The IEEE International Symposium on Biomedical Imaging (ISBI) is the premier forum for the presentation of technological advances in theoretical and applied biomedical imaging.ISBI 2019 will be the 16th meeting in this series. The previous meetings have played a leading role in facilitating interaction between researchers in medical and biological imaging. The 2019 meeting will continue this tradition of fostering cross fertilization among different imaging communities and contributing to an integrative approach to biomedical imaging across all scales of observation.
Broad coverage of concepts and methods of the physical and engineering sciences applied in biology and medicine, ranging from formalized mathematical theory through experimental science and technological development to practical clinical applications.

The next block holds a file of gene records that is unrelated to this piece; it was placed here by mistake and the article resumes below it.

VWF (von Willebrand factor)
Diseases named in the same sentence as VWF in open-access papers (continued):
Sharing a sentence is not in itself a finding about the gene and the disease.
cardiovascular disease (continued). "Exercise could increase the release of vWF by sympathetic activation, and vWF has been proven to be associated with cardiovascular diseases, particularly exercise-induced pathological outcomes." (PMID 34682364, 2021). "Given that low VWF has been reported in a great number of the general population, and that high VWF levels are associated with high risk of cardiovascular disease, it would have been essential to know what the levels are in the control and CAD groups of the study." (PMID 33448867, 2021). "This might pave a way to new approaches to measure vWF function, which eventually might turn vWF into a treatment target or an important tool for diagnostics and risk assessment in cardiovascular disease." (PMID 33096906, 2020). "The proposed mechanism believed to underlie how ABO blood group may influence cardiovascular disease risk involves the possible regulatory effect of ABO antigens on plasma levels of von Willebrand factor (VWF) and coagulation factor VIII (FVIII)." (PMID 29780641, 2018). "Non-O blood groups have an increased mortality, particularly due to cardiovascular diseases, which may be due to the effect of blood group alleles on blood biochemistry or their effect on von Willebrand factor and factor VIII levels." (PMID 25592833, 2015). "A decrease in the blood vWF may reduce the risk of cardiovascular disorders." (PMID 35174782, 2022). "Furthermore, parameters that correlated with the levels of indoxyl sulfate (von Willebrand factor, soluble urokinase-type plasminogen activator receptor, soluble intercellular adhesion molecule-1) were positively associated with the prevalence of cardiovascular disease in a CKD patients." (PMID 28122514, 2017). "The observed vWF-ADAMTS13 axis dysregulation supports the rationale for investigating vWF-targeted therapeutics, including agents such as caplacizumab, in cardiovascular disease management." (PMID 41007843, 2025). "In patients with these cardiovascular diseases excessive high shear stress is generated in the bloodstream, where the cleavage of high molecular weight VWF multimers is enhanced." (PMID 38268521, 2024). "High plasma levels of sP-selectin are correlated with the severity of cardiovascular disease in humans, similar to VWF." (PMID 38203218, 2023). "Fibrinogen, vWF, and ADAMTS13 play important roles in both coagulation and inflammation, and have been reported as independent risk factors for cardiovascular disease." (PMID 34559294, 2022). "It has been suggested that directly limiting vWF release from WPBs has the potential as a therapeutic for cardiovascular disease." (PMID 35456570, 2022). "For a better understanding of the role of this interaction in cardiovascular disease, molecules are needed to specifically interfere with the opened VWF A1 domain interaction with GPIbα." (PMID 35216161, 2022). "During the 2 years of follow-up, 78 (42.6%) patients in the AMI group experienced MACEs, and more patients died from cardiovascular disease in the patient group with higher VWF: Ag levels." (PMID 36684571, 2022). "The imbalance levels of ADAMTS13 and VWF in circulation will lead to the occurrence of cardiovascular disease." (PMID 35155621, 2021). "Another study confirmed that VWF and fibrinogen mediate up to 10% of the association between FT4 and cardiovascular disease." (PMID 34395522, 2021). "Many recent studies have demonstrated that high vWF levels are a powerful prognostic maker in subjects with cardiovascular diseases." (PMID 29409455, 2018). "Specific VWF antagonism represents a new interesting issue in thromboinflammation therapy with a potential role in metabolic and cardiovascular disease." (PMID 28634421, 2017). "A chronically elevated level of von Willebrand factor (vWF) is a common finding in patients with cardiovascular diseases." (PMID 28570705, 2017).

Both general and technical articles on current technologies and methods used in biomedical and clinical engineering; societal implications of medical technologies; current news items; book reviews; patent descriptions; and correspondence. Special interest departments, students, law, clinical engineering, ethics, new products, society news, historical features and government.
This IEEE Computer Society periodical covers the many rapidly emerging issues facing information technology professionals, developers, and managers of enterprise information systems. IT Professional's coverage areas include: Web services, Internet security, data management; enterprise architectures and infrastructures; organizing and utilizing data; instituting cross-functional systems; using IT for competitive breakthroughs; integrating systems and capitalizing on IT advances; emerging technologies like electronic ...